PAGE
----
I was struck by an article that I read in the New York Times today, as I caught up on a few days of news.
While here in Western Massachusetts, nearly everybody that I know is “eating local” and becoming “localvores” when it come to fresh food: Eggs, Grass-fed Meats, Veggies, Herbs, Soaps, Etc., it is a completely different world, elsewhere on the Eastern Seaboard. The terribly sad part about the Times article is that they are NOT describing an impoverished foreign country hundreds of thousands of miles from us in the Pioneer Valley, they are describing a borough in New York City, and the problems that can come with dense populations, limited selections, and poor economies.
“The recent study conducted by the (New York) Department of City Planning estimated that as many as three million New Yorkers live in what are considered high-need neighborhoods — communities characterized by not enough supermarkets and too many health problems. Within those dense, urban areas, the study estimated that 750,000 people live more than five blocks from a grocery or supermarket.
“Many people in low-income neighborhoods are spending their food budget at discount stores or pharmacies where there is no fresh produce,” said Amanda Burden, the city’s planning director. “In our study, a significant percentage of them reported that in the day before our survey, they had not eaten fresh fruit or vegetables. Not one. That really is a health crisis in the city.” (New York Times, May 5, 2008)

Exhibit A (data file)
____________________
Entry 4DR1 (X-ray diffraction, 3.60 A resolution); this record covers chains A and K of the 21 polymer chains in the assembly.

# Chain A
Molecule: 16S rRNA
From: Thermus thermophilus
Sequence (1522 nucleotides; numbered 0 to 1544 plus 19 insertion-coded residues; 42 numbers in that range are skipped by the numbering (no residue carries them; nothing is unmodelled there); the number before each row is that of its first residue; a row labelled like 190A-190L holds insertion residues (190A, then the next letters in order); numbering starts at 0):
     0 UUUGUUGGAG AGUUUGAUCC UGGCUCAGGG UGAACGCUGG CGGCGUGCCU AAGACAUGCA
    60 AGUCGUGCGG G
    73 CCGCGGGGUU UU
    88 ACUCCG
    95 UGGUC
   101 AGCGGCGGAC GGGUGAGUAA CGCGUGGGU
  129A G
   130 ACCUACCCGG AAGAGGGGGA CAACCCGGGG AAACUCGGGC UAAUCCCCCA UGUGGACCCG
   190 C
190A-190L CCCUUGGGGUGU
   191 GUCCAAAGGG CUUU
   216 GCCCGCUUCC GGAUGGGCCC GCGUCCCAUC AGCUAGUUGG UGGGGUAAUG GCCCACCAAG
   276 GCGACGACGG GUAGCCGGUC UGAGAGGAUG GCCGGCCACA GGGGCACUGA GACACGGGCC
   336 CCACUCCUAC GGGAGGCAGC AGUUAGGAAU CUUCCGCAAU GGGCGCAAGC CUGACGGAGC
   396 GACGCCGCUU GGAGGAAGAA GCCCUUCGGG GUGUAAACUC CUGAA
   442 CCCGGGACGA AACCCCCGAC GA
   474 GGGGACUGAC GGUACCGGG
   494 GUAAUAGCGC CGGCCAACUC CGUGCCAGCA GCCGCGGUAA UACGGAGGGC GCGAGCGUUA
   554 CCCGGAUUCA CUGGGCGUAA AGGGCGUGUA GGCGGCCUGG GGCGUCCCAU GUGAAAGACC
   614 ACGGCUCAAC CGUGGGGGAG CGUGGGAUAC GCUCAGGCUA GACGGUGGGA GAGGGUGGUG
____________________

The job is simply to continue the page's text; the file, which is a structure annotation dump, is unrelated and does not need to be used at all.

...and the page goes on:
We are so very lucky to live here. We should not take a bite of food without thinking about those who cannot eat the fresh and local vitamin rich foods that we take for granted.
You can read the entire article here:
For some good news: our flock of one year old Delaware chickens and rooster, took a trip to Worthington, MA yesterday, to their new home. I now have room to move my Americaunas in to a large pasture and night-house. Yippee!